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Friday, August 31, 2018

 
August 31, 2018
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Chinese and U.S. flags are set up for a meeting during a visit by U.S. Secretary of Transportation Elaine Chao at China's Ministry of Transport in Beijing, China April 27, 2018. Picture taken April 27, 2018. REUTERS/Jason Lee - RC187D978C20

Principles for managing US-China competition

Although the U.S.-China relationship seems to have deteriorated further and faster than at any point since the establishment of official ties in 1979, enmity is not preordained. To stem the tide, leaders in both countries should work together to set principles for managing competition, writes Ryan Hass. 
Renault cars produced in Turkey and awaiting export throughout Europe, are lined-up in front of ship containers in the port of Koper October 14, 2013. Automotive industry association ACEA said October 16, 2013, that new car registrations in Europe climbed 5.5 percent to 1.19 million vehicles in September, only the third month a gain was recorded in the past two years. But within the European Union, the level of demand was the second lowest on record for the month of September since it began tabulating results for the 27 member states in 2003. Picture taken October 14. REUTERS/Srdjan Zivulovic (SLOVENIA - Tags: TRANSPORT BUSINESS) - BM2E9AF0WYI01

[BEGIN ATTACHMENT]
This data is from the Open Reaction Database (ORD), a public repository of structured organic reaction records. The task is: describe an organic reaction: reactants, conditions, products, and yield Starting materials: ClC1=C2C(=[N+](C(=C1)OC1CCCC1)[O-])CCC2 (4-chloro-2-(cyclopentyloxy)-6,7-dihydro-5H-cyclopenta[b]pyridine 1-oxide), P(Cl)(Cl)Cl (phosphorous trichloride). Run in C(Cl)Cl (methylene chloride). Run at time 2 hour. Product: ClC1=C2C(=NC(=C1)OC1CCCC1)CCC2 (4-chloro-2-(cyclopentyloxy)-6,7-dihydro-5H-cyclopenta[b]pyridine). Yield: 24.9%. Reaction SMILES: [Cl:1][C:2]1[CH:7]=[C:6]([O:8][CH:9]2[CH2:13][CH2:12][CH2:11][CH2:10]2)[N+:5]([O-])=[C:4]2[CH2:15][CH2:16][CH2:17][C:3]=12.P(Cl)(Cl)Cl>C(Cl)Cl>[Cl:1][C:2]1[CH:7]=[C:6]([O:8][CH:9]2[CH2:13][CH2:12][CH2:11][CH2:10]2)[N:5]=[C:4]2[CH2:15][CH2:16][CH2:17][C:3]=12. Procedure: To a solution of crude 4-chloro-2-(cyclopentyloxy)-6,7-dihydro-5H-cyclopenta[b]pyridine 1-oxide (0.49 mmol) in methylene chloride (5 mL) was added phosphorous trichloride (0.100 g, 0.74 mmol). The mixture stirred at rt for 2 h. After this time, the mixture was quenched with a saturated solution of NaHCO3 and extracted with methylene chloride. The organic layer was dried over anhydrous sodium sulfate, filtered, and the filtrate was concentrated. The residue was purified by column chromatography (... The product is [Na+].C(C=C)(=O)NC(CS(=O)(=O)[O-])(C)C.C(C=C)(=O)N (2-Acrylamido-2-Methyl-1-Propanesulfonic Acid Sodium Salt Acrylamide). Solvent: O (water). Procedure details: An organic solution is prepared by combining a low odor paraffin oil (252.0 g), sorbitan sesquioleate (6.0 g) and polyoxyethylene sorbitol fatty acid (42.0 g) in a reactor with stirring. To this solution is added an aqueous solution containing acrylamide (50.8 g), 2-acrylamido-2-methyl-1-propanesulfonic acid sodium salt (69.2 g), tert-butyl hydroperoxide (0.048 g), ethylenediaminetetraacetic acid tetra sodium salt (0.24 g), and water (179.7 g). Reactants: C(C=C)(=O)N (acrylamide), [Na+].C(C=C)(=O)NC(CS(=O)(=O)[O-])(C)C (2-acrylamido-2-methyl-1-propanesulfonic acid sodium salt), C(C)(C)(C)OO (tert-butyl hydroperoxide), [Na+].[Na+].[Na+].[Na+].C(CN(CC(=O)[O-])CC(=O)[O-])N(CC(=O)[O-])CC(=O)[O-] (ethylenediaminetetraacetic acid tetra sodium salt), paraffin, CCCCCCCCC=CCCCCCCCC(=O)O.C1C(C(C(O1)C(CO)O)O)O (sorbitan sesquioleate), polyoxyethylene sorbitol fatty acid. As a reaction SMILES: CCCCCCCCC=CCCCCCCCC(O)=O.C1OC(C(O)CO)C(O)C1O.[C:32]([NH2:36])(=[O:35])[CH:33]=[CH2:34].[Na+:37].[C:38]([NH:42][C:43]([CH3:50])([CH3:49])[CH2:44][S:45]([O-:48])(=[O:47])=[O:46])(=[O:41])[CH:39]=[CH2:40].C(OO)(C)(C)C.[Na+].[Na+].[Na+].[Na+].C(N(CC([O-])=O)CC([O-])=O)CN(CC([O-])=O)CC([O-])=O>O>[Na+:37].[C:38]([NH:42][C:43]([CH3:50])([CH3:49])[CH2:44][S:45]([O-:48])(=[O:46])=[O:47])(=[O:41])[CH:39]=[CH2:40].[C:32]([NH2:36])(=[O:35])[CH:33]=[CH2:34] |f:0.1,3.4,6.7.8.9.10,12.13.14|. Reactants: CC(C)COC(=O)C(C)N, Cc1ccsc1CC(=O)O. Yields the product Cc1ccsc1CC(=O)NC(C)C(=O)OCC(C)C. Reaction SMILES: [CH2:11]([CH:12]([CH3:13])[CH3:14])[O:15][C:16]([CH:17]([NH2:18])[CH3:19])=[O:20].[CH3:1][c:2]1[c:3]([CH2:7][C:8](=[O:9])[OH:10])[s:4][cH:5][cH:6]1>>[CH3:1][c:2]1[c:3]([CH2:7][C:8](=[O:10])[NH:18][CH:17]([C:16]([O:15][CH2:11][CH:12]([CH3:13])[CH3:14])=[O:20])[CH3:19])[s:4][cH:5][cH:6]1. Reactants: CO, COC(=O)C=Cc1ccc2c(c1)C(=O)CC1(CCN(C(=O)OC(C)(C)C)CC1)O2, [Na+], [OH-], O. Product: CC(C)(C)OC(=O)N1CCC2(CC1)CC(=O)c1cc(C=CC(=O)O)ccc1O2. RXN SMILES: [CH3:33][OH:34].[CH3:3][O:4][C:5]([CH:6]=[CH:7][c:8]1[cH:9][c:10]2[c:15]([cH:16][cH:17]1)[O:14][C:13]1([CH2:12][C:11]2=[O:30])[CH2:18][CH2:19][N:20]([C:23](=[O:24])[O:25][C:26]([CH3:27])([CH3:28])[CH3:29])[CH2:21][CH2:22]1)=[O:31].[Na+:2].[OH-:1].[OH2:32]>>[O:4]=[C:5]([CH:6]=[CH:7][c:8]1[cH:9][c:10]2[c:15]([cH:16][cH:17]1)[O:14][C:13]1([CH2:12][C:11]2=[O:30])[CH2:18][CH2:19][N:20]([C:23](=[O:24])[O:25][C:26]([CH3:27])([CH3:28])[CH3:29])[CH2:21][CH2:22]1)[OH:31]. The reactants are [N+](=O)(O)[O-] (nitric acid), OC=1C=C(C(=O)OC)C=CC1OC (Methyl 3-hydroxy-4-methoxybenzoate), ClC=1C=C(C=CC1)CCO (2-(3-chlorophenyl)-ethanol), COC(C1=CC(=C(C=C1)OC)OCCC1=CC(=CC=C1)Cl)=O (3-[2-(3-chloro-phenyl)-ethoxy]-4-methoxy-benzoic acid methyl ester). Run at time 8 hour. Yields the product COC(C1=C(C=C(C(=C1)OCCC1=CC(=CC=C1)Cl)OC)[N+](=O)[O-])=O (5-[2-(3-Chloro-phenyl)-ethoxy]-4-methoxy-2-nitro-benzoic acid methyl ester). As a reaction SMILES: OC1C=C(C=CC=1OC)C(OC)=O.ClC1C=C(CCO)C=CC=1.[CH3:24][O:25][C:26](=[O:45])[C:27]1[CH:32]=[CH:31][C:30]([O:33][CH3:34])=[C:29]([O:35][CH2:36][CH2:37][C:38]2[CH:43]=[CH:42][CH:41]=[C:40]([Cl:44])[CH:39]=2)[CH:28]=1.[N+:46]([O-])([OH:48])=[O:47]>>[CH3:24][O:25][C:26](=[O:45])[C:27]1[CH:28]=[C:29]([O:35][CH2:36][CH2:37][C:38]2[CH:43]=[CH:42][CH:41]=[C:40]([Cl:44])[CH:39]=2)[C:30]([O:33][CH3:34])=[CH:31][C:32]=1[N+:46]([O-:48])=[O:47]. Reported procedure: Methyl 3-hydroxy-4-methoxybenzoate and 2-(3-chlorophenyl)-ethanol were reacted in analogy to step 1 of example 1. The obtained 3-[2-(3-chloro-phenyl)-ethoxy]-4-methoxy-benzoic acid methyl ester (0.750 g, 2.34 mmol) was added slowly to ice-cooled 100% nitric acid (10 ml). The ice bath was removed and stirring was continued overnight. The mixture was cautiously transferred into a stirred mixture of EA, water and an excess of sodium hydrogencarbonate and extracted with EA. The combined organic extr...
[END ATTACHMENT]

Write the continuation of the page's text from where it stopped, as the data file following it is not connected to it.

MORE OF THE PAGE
As the trade war worsens, the trade deficit increases

David Dollar argues that despite the ongoing tariff battle between the United States and China, both the U.S. trade deficit with China and the U.S. trade deficit with the world are unlikely to change.

RESEARCH & COMMENTARY

New tariffs escalate the US-China trade war

Why assurances matter in US-Taiwan relations

Reading the political winds: The case for Taiwanese discretion

Why a gender perspective is important for early childhood educators in China

Trump did not solve the North Korea problem in Singapore—in fact, the threat has only grown

Taiwan’s engagement with Southeast Asia is making progress under the New Southbound Policy

Is anyone winning the US-China trade war?

IN THE NEWS

Can Trump and Xi make a deal on trade? In an interview with the South China Morning Post, Cheng Li says that Xi Jinping has faced intense domestic pressure over the ongoing U.S.-China trade dispute, and therefore may be more willing to return to negotiations than Trump. The Wall Street Journal had reported that the leaders may try to reach a deal before the G20 summit in November.
U.S.-China trade talks yield little progress. “I think we’re definitely looking at escalation,” David Dollar told NBC News after recent negotiations failed to move the needle. “Most firms are testifying that this is going to hurt their business if they can’t get their intermediate components from China.”
Trade war is not America's strategic goal against China. In an interview with CGTN(starting around 27 minutes) in Beijing, Cheng Li discussed the U.S.-China trade war, and suggested that "there's a lot of room for change" in tactics between the two countries.

ABOUT THE CHINA CENTER

The John L. Thornton China Center develops timely, independent analysis and policy recommendations to help U.S. and Chinese leaders address key long-term challenges, both in terms of U.S.-China relations and China's internal development. 

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